Have you ever wondered how big the universe really is, and how small we might be in comparison? Let’s travel beyond our own moon and dive into the fascinating world of Hydra, one of the moons of the distant dwarf planet, Pluto. Hydra, named after a mythical nine-headed serpent, is a natural satellite that orbits Pluto and is packed with intriguing facts.
For starters, let’s get an idea of how big Hydra is. The diameter of Hydra across its longest dimension is approximately 51 kilometers or 32 miles. To put that into perspective:
Now that we have an idea of how big Hydra is, let’s learn a bit about what it’s made of. The surface of Hydra is highly reflective, which means it shines very brightly in the darkness of space. This shininess isn’t because of any magical fairy dust; it’s due to the presence of water ice on the moon’s surface. To give you a comparison, Hydra’s reflectivity is intermediate, lying somewhere between the brightness of Pluto and Charon, another of Pluto’s moons. So, if you ever got a chance to see Hydra from a spaceship window, it would be like looking at a shiny, icy, and quite small world glimmering in the distance.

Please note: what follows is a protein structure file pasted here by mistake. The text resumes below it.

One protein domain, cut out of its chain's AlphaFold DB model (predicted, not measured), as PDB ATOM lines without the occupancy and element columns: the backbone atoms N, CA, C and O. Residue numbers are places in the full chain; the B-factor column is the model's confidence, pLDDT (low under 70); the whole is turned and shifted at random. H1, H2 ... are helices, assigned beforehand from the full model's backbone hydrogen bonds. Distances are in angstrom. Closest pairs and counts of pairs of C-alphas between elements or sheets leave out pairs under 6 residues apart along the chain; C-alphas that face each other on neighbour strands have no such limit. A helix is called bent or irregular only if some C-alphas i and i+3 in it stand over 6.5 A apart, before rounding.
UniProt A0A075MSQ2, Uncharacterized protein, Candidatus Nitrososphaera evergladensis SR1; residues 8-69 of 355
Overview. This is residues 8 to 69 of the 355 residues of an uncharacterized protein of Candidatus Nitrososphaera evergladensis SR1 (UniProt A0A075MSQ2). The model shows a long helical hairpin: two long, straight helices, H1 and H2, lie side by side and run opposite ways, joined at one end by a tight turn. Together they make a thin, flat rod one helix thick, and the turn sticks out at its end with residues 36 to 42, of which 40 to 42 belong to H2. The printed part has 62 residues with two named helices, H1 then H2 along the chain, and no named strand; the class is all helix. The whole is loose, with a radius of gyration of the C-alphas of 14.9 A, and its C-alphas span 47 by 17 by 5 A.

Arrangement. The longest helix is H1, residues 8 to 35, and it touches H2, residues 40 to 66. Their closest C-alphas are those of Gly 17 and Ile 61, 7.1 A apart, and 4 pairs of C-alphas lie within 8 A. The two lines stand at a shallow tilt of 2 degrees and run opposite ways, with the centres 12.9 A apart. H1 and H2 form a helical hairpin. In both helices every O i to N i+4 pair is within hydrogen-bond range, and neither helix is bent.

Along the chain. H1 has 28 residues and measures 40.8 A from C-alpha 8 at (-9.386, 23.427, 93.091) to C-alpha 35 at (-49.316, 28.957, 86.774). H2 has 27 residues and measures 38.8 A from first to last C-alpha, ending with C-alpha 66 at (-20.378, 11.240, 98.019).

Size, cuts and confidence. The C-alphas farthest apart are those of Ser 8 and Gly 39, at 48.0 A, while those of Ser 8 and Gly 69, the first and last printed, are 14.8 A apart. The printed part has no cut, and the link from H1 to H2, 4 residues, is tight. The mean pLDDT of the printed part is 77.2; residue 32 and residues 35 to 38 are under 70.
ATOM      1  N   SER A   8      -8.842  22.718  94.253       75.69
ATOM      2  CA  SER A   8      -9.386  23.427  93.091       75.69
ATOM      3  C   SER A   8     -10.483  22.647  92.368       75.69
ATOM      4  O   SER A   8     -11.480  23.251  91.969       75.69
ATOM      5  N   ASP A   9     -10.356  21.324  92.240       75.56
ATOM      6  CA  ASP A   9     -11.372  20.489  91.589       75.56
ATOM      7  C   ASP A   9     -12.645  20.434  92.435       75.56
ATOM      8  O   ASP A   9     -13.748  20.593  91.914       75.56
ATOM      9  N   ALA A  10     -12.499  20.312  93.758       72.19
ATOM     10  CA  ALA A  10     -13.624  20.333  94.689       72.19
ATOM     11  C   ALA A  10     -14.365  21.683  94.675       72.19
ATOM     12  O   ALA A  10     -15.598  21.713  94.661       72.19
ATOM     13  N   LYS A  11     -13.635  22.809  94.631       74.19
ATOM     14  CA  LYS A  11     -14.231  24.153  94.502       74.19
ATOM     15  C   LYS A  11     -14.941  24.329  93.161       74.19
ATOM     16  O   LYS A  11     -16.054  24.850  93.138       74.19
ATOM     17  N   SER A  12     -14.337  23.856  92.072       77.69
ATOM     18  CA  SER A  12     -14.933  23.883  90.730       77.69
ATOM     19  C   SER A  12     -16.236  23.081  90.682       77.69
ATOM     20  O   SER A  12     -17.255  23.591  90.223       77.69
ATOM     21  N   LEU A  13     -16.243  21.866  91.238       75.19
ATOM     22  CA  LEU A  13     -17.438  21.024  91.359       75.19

Hydra was first spotted by astronomers using the Hubble Space Telescope on 15 May 2005. It’s interesting to note that Hydra is the fifth and outermost moon of Pluto, meaning it orbits Pluto further out than any of the other moons. So there you have it, a quick trip to Hydra, an icy moon of Pluto that’s half the size of Rhode Island and shines like a bright star in the far reaches of our solar system. It’s a small part of our enormous universe, but it’s definitely not lacking in fascinating details!
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